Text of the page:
Seven top pharma executives testified before Congress on Tuesday about the rising cost of medications in what some had predicted to be a watershed moment for the pharmaceutical industry. They were grilled about their pricing process, profit margins, and even their own salaries as lawmakers expressed outrage about high drug prices, including those for the lifesaving, necessary medications that so many Americans are now struggling to afford.

But that conversation, and the lawmakers’ outrage, centered around a specific group of Americans: those with health insurance. Senate Finance Committee Chairman Sen. Chuck Grassley (R-Iowa) opened the hearing by describing how high list prices hurt “those with high deductibles” and “taxpayers,” but not once did he mention the uninsured. Not only were the uninsured ignored, they were talked about as if they didn’t exist or were at best an afterthought.

In fact, the uninsured very much exist. Today, there are 27 million Americans without insurance — about 1 in 12 people — and that number is growing.

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I know this group well. These are the people who come to the 1,400 free and charitable clinics managed by my organization, the National Association of Free & Charitable Clinics. These clinics, which span the United States, rely on the time and charity of more than 200,000 volunteers. As CEO of the association, I was one of 50 people allowed into the hearing room as the pharma executives testified. While I applaud Congress for finally getting these executives to speak, I noticed some significant gaps in the lines of questioning.

The needs of the millions of uninsured Americans were mentioned only once during the 3.5 hours of testimony when Sen. Steve Daines (R-Mont.) asked the seven executives, “Who pays list price?” Merck CEO Ken Frazier responded by saying, “There’s a small percentage of people who have no insurance who could actually be charged the list price.” He also said that in our current system, “the poorest and the sickest are subsidizing others.” Daines summarized the issue this way: “So the people who can afford it the least, arguably, are paying the list price?”

List prices came up again and again throughout the testimony. The general consensus during the hearing appeared to be that no one actually pays the list price. Here’s how a columnist for MedPage Today explained how drug pricing works: “The manufacturer sets a ‘list price’ which, like the chargemaster in a hospital, is a bargaining position — no one actually pays it (except the unfortunate uninsured patient).”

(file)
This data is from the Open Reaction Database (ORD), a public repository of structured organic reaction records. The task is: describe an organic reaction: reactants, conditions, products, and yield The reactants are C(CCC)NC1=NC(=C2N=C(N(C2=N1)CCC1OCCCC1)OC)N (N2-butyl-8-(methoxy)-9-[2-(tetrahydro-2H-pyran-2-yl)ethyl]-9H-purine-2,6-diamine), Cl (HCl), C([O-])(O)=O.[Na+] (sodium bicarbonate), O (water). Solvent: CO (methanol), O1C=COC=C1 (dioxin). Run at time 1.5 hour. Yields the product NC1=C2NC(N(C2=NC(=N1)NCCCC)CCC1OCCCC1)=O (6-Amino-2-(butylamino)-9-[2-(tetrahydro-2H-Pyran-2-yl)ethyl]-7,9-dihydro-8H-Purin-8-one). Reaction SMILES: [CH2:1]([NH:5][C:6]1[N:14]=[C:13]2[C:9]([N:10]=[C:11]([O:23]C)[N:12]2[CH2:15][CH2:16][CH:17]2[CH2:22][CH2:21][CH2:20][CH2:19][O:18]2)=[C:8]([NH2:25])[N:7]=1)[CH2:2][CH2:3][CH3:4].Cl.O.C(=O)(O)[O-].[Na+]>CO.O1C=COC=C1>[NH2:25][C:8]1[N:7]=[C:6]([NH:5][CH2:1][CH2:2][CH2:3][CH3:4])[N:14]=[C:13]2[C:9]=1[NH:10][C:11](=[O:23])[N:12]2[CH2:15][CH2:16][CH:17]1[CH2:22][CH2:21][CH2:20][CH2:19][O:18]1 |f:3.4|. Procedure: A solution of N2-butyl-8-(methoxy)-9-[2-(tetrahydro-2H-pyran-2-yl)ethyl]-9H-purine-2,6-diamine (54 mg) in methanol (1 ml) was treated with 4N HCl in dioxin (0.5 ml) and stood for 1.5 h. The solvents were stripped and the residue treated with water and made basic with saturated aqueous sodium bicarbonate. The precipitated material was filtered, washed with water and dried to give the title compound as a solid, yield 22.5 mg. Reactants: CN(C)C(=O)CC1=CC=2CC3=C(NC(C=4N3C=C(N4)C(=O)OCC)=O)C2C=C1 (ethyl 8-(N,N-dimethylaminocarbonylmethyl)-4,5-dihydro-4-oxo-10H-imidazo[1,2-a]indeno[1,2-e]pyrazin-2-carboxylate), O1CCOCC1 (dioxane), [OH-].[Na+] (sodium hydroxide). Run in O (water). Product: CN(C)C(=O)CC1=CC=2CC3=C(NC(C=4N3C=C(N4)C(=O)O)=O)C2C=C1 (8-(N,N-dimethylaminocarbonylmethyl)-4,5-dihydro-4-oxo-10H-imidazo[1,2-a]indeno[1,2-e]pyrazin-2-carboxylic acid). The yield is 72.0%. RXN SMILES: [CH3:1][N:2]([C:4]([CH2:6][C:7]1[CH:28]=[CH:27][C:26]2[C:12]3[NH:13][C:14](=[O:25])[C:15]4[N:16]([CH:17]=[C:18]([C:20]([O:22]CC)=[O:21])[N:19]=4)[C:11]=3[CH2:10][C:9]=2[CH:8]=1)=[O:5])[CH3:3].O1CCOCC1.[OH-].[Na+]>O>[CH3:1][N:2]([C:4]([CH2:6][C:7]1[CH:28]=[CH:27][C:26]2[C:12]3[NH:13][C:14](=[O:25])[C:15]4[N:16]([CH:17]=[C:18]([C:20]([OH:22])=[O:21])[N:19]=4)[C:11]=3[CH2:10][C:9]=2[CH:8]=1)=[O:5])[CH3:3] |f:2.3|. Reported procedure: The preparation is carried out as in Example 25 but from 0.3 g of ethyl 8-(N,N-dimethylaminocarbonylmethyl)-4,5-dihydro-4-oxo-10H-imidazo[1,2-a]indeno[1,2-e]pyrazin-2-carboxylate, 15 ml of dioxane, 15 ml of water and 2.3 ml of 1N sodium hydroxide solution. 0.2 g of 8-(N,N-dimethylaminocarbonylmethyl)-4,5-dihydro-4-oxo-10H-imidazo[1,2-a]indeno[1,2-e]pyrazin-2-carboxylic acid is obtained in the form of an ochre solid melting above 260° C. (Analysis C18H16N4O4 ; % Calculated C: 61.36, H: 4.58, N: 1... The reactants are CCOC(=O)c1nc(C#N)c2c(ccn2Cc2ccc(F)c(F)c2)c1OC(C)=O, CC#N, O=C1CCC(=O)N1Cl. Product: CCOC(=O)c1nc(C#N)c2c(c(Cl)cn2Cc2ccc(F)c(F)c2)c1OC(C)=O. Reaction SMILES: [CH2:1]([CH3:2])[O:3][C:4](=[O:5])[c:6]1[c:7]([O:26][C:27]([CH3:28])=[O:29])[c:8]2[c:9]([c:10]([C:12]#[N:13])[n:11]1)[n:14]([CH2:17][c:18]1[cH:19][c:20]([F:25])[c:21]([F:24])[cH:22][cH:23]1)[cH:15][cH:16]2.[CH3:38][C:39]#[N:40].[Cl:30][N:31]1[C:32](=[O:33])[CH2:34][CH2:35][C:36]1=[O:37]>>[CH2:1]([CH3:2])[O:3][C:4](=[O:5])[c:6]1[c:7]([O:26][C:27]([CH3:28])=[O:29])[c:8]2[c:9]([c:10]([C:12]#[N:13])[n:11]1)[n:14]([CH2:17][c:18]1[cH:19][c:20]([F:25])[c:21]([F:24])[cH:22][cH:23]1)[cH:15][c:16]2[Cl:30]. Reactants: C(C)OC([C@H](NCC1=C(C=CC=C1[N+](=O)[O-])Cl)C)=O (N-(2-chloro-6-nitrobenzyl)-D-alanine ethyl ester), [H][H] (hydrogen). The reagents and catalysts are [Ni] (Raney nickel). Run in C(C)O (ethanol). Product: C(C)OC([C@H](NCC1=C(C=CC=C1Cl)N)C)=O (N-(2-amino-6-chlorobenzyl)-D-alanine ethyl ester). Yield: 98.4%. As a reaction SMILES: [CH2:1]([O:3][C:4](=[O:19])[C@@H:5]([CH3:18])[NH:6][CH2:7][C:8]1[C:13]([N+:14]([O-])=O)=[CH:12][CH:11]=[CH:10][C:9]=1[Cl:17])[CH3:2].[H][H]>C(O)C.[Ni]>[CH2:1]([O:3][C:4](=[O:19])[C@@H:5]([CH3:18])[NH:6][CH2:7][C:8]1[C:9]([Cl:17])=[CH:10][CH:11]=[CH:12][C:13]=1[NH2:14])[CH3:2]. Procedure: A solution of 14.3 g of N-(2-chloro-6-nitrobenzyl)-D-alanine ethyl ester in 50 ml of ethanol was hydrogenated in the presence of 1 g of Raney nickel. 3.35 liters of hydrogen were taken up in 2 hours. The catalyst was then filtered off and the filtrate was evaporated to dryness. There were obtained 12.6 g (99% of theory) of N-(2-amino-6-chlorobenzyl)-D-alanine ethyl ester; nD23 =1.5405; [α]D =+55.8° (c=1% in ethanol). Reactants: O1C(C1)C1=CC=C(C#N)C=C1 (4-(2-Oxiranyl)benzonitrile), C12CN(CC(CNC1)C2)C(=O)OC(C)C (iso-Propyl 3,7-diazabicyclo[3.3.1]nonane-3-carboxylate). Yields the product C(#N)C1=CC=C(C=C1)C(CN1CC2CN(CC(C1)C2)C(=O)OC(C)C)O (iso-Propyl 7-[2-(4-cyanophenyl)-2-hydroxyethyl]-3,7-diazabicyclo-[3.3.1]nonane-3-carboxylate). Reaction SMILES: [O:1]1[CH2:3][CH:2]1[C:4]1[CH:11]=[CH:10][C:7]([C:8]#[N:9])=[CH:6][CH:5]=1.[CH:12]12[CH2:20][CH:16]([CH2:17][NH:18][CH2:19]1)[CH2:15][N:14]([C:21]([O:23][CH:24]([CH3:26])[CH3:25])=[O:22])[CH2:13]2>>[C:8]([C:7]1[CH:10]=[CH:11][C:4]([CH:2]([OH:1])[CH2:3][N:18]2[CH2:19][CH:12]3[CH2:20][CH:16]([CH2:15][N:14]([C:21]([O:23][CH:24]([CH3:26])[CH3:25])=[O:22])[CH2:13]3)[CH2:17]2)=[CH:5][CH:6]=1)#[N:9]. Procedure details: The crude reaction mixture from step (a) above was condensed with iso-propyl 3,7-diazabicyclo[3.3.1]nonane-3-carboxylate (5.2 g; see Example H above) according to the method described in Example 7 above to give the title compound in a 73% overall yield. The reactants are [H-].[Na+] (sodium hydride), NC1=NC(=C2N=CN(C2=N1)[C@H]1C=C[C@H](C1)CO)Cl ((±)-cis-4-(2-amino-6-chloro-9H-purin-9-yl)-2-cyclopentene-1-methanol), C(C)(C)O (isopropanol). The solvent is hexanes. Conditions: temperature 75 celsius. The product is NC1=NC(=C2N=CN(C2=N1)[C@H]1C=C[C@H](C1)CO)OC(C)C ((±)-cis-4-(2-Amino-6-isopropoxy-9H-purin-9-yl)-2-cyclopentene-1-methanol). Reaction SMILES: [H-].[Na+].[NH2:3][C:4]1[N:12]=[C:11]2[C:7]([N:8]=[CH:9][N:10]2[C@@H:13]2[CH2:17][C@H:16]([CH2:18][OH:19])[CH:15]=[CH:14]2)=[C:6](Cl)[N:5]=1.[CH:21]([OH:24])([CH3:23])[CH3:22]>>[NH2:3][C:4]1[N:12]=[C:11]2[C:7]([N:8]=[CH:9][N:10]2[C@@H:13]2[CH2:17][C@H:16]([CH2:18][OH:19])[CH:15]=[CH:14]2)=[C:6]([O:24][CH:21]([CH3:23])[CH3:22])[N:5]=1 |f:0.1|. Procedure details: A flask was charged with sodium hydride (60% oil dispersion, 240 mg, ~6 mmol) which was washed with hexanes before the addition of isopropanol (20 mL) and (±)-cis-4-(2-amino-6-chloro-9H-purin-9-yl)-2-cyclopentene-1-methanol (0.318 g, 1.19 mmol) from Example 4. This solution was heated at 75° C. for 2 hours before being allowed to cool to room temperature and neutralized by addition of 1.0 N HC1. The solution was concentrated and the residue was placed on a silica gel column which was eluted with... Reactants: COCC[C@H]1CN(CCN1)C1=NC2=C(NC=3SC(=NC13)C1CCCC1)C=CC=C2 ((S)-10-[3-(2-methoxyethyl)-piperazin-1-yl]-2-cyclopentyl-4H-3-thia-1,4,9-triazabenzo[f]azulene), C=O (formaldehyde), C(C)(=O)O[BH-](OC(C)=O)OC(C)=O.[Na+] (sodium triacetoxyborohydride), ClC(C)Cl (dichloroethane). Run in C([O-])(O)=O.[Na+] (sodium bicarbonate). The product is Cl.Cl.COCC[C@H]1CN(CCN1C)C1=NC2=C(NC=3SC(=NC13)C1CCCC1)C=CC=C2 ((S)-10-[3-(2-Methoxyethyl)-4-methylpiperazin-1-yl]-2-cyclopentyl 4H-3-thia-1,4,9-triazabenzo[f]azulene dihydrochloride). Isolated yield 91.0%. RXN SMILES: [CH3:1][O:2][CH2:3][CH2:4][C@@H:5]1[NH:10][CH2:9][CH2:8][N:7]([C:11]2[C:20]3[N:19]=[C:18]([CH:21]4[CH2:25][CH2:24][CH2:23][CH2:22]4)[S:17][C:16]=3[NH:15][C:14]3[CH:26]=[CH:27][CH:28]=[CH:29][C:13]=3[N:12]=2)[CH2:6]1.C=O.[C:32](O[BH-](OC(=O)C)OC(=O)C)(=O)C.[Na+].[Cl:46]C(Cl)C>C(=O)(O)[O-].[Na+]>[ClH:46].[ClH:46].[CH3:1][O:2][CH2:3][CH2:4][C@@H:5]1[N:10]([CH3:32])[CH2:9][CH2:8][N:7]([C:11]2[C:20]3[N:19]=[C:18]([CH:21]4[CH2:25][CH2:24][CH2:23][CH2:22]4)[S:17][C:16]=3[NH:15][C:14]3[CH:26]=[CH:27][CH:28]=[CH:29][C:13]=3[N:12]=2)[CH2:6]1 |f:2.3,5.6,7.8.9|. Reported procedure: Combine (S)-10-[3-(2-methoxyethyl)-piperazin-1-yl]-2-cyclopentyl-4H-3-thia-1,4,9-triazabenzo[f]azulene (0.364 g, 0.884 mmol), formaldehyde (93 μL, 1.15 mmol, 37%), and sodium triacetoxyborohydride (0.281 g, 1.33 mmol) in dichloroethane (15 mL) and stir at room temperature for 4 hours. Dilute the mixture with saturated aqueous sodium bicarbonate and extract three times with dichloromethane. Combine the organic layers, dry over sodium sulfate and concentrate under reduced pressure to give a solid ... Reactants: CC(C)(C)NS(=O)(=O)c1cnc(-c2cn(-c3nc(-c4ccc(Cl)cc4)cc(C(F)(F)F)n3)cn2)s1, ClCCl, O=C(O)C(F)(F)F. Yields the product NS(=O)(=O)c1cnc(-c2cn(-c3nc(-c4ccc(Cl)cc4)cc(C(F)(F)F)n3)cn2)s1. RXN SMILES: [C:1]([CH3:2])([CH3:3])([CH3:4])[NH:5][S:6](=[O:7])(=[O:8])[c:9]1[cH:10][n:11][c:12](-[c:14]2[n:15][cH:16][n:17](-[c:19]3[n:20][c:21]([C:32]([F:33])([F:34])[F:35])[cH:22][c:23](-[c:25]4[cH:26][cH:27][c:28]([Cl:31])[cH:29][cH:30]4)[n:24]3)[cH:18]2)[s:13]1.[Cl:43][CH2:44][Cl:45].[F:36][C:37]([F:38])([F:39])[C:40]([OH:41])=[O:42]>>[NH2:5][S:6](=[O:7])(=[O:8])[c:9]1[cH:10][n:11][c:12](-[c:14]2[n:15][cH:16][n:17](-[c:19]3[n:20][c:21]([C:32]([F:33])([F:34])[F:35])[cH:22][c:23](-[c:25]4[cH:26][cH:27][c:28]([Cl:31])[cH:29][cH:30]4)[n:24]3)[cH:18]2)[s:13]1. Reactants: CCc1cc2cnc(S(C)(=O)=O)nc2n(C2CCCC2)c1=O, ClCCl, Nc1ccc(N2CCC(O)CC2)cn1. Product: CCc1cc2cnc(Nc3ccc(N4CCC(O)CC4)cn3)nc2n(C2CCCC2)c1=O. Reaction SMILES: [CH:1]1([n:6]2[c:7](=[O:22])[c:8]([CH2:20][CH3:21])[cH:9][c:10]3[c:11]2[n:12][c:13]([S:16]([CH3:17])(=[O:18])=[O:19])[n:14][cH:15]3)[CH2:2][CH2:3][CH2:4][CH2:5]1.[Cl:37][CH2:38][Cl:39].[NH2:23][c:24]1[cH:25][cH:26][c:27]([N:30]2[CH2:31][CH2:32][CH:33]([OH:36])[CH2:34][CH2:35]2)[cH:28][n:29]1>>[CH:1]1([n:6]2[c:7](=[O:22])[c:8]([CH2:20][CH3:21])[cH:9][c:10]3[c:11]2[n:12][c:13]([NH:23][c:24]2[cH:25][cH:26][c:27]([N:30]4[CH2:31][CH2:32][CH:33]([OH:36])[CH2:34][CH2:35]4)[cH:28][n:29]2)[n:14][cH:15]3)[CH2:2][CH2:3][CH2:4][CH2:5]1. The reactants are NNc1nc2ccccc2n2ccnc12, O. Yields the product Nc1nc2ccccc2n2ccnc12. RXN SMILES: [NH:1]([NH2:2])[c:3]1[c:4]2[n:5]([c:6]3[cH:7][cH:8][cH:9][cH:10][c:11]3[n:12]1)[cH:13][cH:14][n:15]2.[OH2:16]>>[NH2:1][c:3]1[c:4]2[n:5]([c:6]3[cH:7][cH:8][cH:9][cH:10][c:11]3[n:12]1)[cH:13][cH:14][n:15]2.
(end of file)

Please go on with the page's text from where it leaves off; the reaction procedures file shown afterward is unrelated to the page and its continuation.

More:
Lying within those parentheses are 27 million people.

Many of the individuals who attend our clinics are not insured, and even $10 for medication is a lot of money, let alone the minimum $150 needed to buy a single vial of insulin. Some of them have no choice but to ration medications, taking lower doses of them or stopping them altogether. There’s no shortage of such stories, from young adults starving themselves to reduce the amount of insulin they need to use to parents starving themselves to afford insulin for their children. In our network of clinics, this is a lived reality.

The pharmaceutical industry and Congress seem to have forgotten the uninsured and the people who come to our clinics for health care.

In a time when few issues are truly bipartisan, and health care becomes ever more divisive, the exponential growth of drug prices is a rare issue that crosses the aisle. Needing insulin isn’t red or blue, nor is using an EpiPen or depending on an inhaler to breathe. No one should feel their health and well-being is subject to a CEO’s whims to double the price of a medication overnight. We need to harness this rare moment of unity and push for true progress.

Our democratically elected lawmakers have a responsibility to all of their constituents — insured and uninsured — to make sure they can access the medications they need to stay alive. This isn’t the first time we’ve had this conversation. It’s been 60 years since pharma first testified before Congress, but nothing has changed.

I know that lawmakers realize how important it is to have the conversation about unaffordable drug prices once and for all, so we can fix this broken system. I want to make sure we get it right this time around. America’s free and charitable clinics try to catch the people who slip through the cracks. But if we don’t stop this unchecked rise in the cost of medications, I fear these cracks will widen until they threaten the foundation of our health care system.

Nicole Lamoureux is CEO of the National Association of Free & Charitable Clinics.

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  • This is also the way treatment at doctors offices and hospitals work. Those among us who have the least, pay the most. The business of healthcare is beyond broken in this country, and why would a CEO making $27m a year care?

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